· SPRING /FALL 2013 | VOLUME 9 | ISSUE 1 ·

Rougarou, an online literary journal.

I Imagine You Haven’t

Michael Onofrey

They were languid in their poses and in their movement and it didn’t matter if they were on the mattress or on the couch or in the kitchen at the big table that was made of two-by-fours and plywood. An old Victorian turned into four apartments and his was on the second floor of that two-story building, not hugely majestic like some of the Victorians in town, but nice enough — hardwood floors, slanting ceilings, cut glass in some of the windows. The bathtub had feet. It was a space made for posing — one here, one there, movement between these junctions measured as if they were modeling. Not fashion modeling. More like praying mantis modeling. They were both bone-thin, but his bones had elongated muscle.

Her name was Mara. His was Wayne. This had started two years previous with Mara attempting to sketch Wayne, paper and pencil, intent on transforming these graphite images into watercolors her plan. She was after the raised veins, the vertical face, the endlessness of long limbs. But the watercolors never happened.

Mara was so easygoing. And neat. Even when she came to stay for a week between apartments, miscellanies left at a girlfriend’s place, she only brought a suitcase that was the size of a tubby briefcase, a shopping bag’s worth of clothes, everything fitting neatly into a single drawer of a four-drawer chest of drawers. Wayne was similar, his wardrobe in the other three drawers.

The apartment was ‘space.’ Officially it was “furnished,” but within that furniture was meager, or perhaps simply sufficient. Wayne added an end table for the couch, and a lamp and a clock radio for on the floor near the head of the mattress. The lamp was about a foot in height and had a stiff, tawny shade. A large kitchen had tall windows along one wall, makeshift curtains, thin red, and of course that homemade table, courtesy of the landlord who entertained carpentry as a hobby. Exiting the kitchen there was a large rectangular room with an alcove at the one end where a queen-size mattress, no box spring, no frame, fit. A window, upper portion cut glass, occupied the end of the alcove. The bathroom, off of the kitchen, had a toilet and a footed tub and a mirror. There was a stove and a refrigerator. There was a couch. There was a chest of drawers. There was a gas heater that showed a row of blue flames through a glass portal. It was the kind of place that invited walking barefoot and naked on hardwood floors.

Mara’s face was sometimes ravaged with acne. Lesions appeared on Wayne’s limbs, mostly his legs. They had this on-and-off relationship, Wayne and Mara, that was contingent on convenience. They never said anything about love. They never said anything about the future. Until:

“I’m leaving next month.”

They worked at the same place, a tavern. A beer and wine establishment, hamburgers sizzling on a slab of steel, clam chowder from a can that people raved about, chili and beans with the same status, from a can and garnering compliments. Perhaps it was the sea air that spiked appetites which in turn made the food delicious. It wasn’t advertised as canned, of course. It was simply served. If anyone ever asked about recipe, and few did, Wayne would say that it came from a can, thus eliciting chuckles.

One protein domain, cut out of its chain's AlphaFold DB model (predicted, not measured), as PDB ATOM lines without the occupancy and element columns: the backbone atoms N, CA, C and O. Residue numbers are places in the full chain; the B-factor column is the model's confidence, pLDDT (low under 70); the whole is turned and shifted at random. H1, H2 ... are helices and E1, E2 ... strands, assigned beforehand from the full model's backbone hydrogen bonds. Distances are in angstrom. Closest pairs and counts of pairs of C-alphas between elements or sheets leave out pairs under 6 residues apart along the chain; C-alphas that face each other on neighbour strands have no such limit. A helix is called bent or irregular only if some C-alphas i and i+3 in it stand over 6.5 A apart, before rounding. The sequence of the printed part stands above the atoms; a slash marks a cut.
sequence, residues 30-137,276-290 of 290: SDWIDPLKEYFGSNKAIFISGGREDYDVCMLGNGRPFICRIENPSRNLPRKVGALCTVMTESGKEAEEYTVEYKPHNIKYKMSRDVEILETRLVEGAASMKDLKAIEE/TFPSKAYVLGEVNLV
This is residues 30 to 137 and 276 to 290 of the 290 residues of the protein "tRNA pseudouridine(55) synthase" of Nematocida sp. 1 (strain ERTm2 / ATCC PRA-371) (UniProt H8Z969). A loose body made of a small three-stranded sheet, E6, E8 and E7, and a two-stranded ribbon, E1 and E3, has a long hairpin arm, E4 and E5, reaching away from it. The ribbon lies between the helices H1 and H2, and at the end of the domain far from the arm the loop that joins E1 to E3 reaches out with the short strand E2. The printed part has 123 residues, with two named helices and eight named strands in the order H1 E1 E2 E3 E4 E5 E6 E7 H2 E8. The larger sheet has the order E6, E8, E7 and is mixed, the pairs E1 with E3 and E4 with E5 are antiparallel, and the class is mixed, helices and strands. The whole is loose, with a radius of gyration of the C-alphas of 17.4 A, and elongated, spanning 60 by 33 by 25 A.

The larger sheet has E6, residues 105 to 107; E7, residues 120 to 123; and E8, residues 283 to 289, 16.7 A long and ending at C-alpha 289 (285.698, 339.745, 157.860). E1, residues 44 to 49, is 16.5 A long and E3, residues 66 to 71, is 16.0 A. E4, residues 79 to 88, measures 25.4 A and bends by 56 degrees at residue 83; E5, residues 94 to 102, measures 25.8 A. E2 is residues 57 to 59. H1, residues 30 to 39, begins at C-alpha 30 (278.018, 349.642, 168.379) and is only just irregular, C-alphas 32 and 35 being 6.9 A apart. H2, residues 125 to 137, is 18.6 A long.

Mara was a waitress, Wayne a bartender/cook, and also the manager. Not the owner, but the manager. They, Mara and Wayne, worked the dayshift, which left them their nights. The ocean was a half-block from the tavern. They sometimes went out on the pier for a drink after work. He drank beer. She drank white wine. Wayne’s apartment was ten minutes by bicycle from the ocean/tavern/pier, a comfortable situation.

This pronouncement of flight was Wayne’s, its delivery occurring on a misty night in May, about 3 a.m. On the clock radio next to the mattress a country-western station whispered, lamp with the stiff shade nearby, a golf-ball-size light bulb in its socket, tint amber. They were through with the first round and they were waiting for the second, waiting for Wayne. The hour of the night was hardly unusual for them, bars in town closing at 2 a.m. Mara was toward the window-side of the alcove. Red cloth, serving as a curtain (like in the kitchen), was drawn over the window. Mara had a stemmed glass with dry white wine in it, the glass in her one hand. She was propped up on an elbow. Wayne was turned on his side and was also up on an elbow, which brought his torso off the sheet of the mattress, blanket folded neatly and on the floor next to the foot of the mattress. Wayne’s back was toward Mara, Wayne’s front side facing the room as it lay in amber hues that diminished in conjunction with source and distance, stiff-shaded lamp the source.

Wayne added, “I’m going to give Jack a month’s notice on Monday.”

After listening to this, Mara allowed for a gruff, giggle/laugh, a raspy sound. On the clock radio a Patsy Cline tune played.

“The place is going to fall apart,” Mara said.

“No, it won’t,” Wayne said. “Jack and that tavern have been through so much turnover that it’s part of the business. He’ll find someone else to manage the place.”